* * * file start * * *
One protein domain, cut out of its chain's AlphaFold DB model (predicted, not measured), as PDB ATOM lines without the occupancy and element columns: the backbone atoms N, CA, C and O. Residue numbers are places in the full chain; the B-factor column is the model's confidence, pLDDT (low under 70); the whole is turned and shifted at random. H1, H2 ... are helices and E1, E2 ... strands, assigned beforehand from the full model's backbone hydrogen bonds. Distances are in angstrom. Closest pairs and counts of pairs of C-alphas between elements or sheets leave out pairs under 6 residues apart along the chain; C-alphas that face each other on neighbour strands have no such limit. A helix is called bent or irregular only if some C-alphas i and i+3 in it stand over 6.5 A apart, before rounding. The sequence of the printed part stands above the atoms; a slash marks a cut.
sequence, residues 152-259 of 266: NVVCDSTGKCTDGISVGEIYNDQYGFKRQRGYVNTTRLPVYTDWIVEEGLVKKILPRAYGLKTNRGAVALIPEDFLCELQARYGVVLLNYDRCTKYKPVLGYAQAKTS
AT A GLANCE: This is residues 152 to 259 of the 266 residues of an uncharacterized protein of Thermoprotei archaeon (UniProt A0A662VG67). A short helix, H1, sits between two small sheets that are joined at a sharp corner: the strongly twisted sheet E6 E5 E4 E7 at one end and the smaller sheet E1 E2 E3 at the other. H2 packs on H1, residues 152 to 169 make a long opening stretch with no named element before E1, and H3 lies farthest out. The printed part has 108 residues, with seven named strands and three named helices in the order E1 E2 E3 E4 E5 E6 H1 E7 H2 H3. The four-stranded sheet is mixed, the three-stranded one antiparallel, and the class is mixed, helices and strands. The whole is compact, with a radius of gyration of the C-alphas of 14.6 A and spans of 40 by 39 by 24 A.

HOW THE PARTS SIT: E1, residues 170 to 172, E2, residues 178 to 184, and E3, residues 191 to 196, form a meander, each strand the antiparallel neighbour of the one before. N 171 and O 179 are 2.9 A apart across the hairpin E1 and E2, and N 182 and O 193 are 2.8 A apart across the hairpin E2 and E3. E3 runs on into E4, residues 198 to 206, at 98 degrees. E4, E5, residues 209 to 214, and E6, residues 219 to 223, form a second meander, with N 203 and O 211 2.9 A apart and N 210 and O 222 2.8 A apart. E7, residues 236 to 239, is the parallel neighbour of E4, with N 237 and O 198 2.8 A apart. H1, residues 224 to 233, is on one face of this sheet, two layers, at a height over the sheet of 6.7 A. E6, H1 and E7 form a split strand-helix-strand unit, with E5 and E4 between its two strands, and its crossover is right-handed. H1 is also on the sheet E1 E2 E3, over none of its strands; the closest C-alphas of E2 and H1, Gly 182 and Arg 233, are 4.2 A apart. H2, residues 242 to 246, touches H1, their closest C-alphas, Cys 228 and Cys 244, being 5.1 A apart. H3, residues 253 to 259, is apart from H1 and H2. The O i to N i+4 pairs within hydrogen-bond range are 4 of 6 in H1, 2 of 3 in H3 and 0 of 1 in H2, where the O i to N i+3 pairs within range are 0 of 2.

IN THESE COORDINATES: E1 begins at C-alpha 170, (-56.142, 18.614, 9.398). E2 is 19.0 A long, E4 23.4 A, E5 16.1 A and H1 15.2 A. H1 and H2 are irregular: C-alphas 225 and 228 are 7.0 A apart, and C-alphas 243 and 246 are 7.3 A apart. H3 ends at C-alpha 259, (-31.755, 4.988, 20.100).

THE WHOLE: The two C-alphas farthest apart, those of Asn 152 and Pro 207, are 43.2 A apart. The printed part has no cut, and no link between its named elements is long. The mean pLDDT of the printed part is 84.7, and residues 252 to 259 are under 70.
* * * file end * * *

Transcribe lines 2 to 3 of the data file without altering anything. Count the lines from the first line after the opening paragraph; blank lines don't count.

AT A GLANCE: This is residues 152 to 259 of the 266 residues of an uncharacterized protein of Thermoprotei archaeon (UniProt A0A662VG67). A short helix, H1, sits between two small sheets that are joined at a sharp corner: the strongly twisted sheet E6 E5 E4 E7 at one end and the smaller sheet E1 E2 E3 at the other. H2 packs on H1, residues 152 to 169 make a long opening stretch with no named element before E1, and H3 lies farthest out. The printed part has 108 residues, with seven named strands and three named helices in the order E1 E2 E3 E4 E5 E6 H1 E7 H2 H3. The four-stranded sheet is mixed, the three-stranded one antiparallel, and the class is mixed, helices and strands. The whole is compact, with a radius of gyration of the C-alphas of 14.6 A and spans of 40 by 39 by 24 A.

HOW THE PARTS SIT: E1, residues 170 to 172, E2, residues 178 to 184, and E3, residues 191 to 196, form a meander, each strand the antiparallel neighbour of the one before. N 171 and O 179 are 2.9 A apart across the hairpin E1 and E2, and N 182 and O 193 are 2.8 A apart across the hairpin E2 and E3. E3 runs on into E4, residues 198 to 206, at 98 degrees. E4, E5, residues 209 to 214, and E6, residues 219 to 223, form a second meander, with N 203 and O 211 2.9 A apart and N 210 and O 222 2.8 A apart. E7, residues 236 to 239, is the parallel neighbour of E4, with N 237 and O 198 2.8 A apart. H1, residues 224 to 233, is on one face of this sheet, two layers, at a height over the sheet of 6.7 A. E6, H1 and E7 form a split strand-helix-strand unit, with E5 and E4 between its two strands, and its crossover is right-handed. H1 is also on the sheet E1 E2 E3, over none of its strands; the closest C-alphas of E2 and H1, Gly 182 and Arg 233, are 4.2 A apart. H2, residues 242 to 246, touches H1, their closest C-alphas, Cys 228 and Cys 244, being 5.1 A apart. H3, residues 253 to 259, is apart from H1 and H2. The O i to N i+4 pairs within hydrogen-bond range are 4 of 6 in H1, 2 of 3 in H3 and 0 of 1 in H2, where the O i to N i+3 pairs within range are 0 of 2.